- Millett GA, Jones AT, Benkeser D, Baral S, Mercer L, Beyrer C, et al. Assessing differential impacts of COVID-19 on black communities. Ann Epidemiol 2020 Jul;47:37-44 [FREE Full text] [CrossRef] [Medline]
- Caporuscio J. What Is White fragility, and Why Is It a problem? www. medicalnewstoday. 2020 Jun 12. URL: https://www.medicalnewstoday.com/articles/white-fragility-definition [accessed 2022-04-08]
- Diangelo RJ. White Fragility: Why It’s so Hard for White People to Talk about Racism. Boston, MA: Beacon Press; 2018.
- Smith J. Medical care at protests must be defended. J Public Health (Oxf) 2021 Jun 07;43(2):e261. [CrossRef] [Medline]
- Thomas SP. Black Mental Health Matters: Addressing Post-COVID Mental Health Needs of Black Americans. Issues Ment Health Nurs 2021 Aug 27;42(8):707-708. [CrossRef] [Medline]
- Saltzman LY, Lesen AE, Henry V, Hansel TC, Bordnick PS. COVID-19 Mental Health Disparities. Health Secur 2021 Jun 01;19(S1):S5-S13. [CrossRef] [Medline]
- Towers S, Afzal S, Bernal G, Bliss N, Brown S, Espinoza B, et al. Mass Media and the Contagion of Fear: The Case of Ebola in America. PLoS One 2015 Jun 11;10(6):e0129179 [FREE Full text] [CrossRef] [Medline]
- Holman EA, Garfin DR, Lubens P, Silver RC. Media Exposure to Collective Trauma, Mental Health, and Functioning: Does It Matter What You See? Clinical Psychological Science 2019 Oct 08;8(1):111-124. [CrossRef]
- Garfin DR, Holman EA, Silver RC. Cumulative exposure to prior collective trauma and acute stress responses to the Boston marathon bombings. Psychol Sci 2015 Jun 20;26(6):675-683. [CrossRef] [Medline]
- Hopwood TL, Schutte NS. Psychological outcomes in reaction to media exposure to disasters and large-scale violence: A meta-analysis. Psychology of Violence 2017;7(2):316-327. [CrossRef]
- Schlenger WE, Caddell JM, Ebert L, Jordan BK, Rourke KM, Wilson D, et al. Psychological reactions to terrorist attacks: findings from the National Study of Americans' Reactions to September 11. JAMA 2002 Aug 07;288(5):581-588. [CrossRef] [Medline]
- Laugharne J, Janca A, Widiger T. Posttraumatic stress disorder and terrorism: 5 years after 9/11. Current Opinion in Psychiatry 2007;20(1):36-41. [CrossRef]
- Holman EA, Garfin DR, Silver RC. Media's role in broadcasting acute stress following the Boston Marathon bombings. Proc Natl Acad Sci U S A 2014 Jan 07;111(1):93-98 [FREE Full text] [CrossRef] [Medline]
- Jones NM, Garfin DR, Holman EA, Silver RC. Media Use and Exposure to Graphic Content in the Week Following the Boston Marathon Bombings. Am J Community Psychol 2016 Sep 12;58(1-2):47-59. [CrossRef] [Medline]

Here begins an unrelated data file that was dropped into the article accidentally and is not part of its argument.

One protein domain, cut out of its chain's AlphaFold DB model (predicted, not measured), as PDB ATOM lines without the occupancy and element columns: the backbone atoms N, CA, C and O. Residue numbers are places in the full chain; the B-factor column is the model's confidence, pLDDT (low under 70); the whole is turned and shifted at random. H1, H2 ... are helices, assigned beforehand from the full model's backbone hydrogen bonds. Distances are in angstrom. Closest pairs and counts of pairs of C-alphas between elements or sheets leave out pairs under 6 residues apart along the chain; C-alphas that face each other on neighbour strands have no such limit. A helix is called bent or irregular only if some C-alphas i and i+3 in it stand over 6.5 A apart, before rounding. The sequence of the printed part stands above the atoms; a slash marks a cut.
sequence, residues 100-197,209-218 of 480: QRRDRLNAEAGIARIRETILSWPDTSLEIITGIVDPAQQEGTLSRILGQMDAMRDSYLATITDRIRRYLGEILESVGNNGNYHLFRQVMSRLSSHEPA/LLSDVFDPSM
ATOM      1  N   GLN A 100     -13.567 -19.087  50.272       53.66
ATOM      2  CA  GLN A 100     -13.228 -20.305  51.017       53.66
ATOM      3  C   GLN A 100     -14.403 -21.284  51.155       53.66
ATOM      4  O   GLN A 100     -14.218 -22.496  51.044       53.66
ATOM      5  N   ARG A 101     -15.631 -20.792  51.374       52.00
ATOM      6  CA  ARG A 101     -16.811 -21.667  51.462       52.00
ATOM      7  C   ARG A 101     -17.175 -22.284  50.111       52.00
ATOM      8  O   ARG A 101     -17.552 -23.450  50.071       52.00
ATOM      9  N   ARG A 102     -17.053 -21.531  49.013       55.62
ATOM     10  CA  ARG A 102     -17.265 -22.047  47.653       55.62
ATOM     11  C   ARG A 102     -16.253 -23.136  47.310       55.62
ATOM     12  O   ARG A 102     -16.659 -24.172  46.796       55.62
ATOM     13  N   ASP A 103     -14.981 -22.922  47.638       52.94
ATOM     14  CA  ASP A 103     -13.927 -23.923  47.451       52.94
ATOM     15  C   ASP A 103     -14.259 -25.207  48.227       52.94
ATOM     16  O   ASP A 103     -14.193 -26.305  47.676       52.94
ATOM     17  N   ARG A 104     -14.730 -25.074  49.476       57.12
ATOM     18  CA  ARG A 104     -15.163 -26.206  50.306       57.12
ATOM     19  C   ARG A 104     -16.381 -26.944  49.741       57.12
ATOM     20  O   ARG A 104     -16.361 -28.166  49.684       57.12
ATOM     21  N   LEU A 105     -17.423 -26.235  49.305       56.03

- Robert M, Stene L, Garfin D, Vandentorren S, Motreff Y, du Roscoat E, et al. Media Exposure and Post-traumatic Stress Symptoms in the Wake of the November 2015 Paris Terrorist Attacks: A Population-Based Study in France. Front Psychiatry 2021;12:509457 [FREE Full text] [CrossRef] [Medline]
- Schmitt MT, Branscombe NR, Postmes T, Garcia A. The consequences of perceived discrimination for psychological well-being: a meta-analytic review. Psychol Bull 2014 Jul;140(4):921-948. [CrossRef] [Medline]
- Mayrl D, Saperstein A. When white people report racial discrimination: The role of region, religion, and politics. Soc Sci Res 2013 May;42(3):742-754. [CrossRef] [Medline]
- Craig MA, Richeson JA. Information about the US racial demographic shift triggers concerns about anti-White discrimination among the prospective White "minority". PLoS One 2017 Sep 27;12(9):e0185389 [FREE Full text] [CrossRef] [Medline]
- Clark R, Anderson NB, Clark VR, Williams DR. Racism as a stressor for African Americans: A biopsychosocial model. American Psychologist 1999;54(10):805-816. [CrossRef]
- Sellers RM, Caldwell CH, Schmeelk-Cone KH, Zimmerman MA. Racial Identity, Racial Discrimination, Perceived Stress, and Psychological Distress among African American Young Adults. Journal of Health and Social Behavior 2003 Sep;44(3):302. [CrossRef]
- Chandler J, Rosenzweig C, Moss AJ, Robinson J, Litman L. Online panels in social science research: Expanding sampling methods beyond Mechanical Turk. Behav Res Methods 2019 Oct 11;51(5):2022-2038 [FREE Full text] [CrossRef] [Medline]
- Walters K, Christakis DA, Wright DR. Are Mechanical Turk worker samples representative of health status and health behaviors in the U.S.? PLoS ONE 2018 Jun 7;13(6):e0198835. [CrossRef]
|AAPI: Asian, Pacific Islander, and Mixed Asian|
|DSMM: Differential Susceptibility to Media Effects Model|
|IE: indirect effect|
|MTurk: Mechanical Turk|
|PSMU: problematic social media usage|
|STS: secondary traumatic stress|
Edited by A Mavragani; submitted 07.04.22; peer-reviewed by M Pritchard, A Mukherjea; comments to author 21.06.22; revised version received 13.07.22; accepted 25.08.22; published 19.09.22Copyright
©Alyan Layug, Samiksha Krishnamurthy, Rachel McKenzie, Bo Feng. Originally published in JMIR Formative Research (https://formative.jmir.org), 19.09.2022.
This is an open-access article distributed under the terms of the Creative Commons Attribution License (https://creativecommons.org/licenses/by/4.0/), which permits unrestricted use, distribution, and reproduction in any medium, provided the original work, first published in JMIR Formative Research, is properly cited. The complete bibliographic information, a link to the original publication on https://formative.jmir.org, as well as this copyright and license information must be included.